• DAPI;
  • desiccated material;
  • DNA ploidy;
  • flow cytometry;
  • herbarium vouchers;
  • tissue preservation;
  • Vaccinium subg. Oxycoccus;
  • vascular plants



Only fresh plant material is generally used for rapid DNA ploidy estimation by flow cytometry (FCM). This requirement, however, substantially limits convenient FCM application in plant biosystematics, population biology, and ecology. As desiccation is a routine way for sample preservation in field botany, potential utilization of dehydrated tissues of vascular plants in FCM research was examined.


Standard DAPI protocol was employed to evaluate the performance of 60 air-dried species, spanning more than 100-fold range of nuclear DNA amounts. Multiploid Vaccinium subg. Oxycoccus was selected as model taxon for detailed investigation and cytotype comparison.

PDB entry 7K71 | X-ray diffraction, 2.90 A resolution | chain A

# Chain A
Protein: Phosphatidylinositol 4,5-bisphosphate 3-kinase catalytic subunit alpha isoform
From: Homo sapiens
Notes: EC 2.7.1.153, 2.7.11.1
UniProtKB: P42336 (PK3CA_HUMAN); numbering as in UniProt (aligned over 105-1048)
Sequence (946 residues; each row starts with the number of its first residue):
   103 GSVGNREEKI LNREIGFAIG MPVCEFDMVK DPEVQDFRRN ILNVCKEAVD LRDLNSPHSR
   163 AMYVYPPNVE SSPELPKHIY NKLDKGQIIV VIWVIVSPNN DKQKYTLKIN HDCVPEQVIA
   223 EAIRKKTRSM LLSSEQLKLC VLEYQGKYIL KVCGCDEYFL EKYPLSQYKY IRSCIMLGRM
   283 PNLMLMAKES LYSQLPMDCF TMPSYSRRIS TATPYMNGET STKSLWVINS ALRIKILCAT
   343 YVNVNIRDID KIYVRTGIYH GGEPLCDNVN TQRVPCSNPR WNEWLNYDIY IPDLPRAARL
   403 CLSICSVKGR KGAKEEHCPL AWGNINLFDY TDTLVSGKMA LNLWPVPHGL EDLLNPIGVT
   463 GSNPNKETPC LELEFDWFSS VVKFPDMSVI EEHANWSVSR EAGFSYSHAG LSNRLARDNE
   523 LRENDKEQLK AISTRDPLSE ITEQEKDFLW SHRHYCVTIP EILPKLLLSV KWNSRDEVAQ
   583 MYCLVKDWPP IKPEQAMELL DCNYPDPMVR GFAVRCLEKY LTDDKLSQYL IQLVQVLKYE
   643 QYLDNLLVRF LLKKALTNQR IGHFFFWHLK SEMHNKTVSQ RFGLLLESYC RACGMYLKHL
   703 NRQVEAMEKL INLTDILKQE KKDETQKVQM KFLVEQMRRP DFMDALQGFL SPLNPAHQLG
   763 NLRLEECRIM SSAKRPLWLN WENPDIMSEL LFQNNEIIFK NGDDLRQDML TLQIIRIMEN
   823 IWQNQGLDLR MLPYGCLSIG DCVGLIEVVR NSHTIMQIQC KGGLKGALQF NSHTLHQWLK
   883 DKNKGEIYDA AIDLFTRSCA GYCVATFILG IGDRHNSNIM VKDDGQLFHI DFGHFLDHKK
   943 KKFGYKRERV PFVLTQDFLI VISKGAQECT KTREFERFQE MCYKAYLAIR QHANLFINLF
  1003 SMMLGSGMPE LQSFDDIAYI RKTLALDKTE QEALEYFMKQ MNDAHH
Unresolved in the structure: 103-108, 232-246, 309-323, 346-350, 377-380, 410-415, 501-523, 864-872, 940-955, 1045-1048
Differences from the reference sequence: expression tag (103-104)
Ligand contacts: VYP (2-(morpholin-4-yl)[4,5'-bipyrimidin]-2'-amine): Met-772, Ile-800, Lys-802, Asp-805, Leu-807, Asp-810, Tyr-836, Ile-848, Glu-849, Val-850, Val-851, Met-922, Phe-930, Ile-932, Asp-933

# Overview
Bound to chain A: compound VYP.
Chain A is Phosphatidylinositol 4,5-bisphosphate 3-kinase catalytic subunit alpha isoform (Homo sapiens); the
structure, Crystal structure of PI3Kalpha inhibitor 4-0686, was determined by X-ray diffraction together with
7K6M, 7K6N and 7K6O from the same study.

A majority of analyzed plants yielded distinct peaks with reasonable coefficients of variation after several months of storage at room temperature. Fluorescence intensity of nuclei isolated from desiccated tissues was highly comparable with that for fresh material, allowing reliable DNA ploidy estimation. Deep-freezer preservation substantially extended Vaccinium samples lifetime (at least to 3 years) and maintained high histogram resolution.


The introduced approach eliminates the need for fresh material in many vascular plants and thus opens new prospects for plant FCM. Convenient cytotype investigation in field research and retrospective ploidy determination in already herbarized samples are among the principal advantages. © 2006 International Society for Analytical Cytology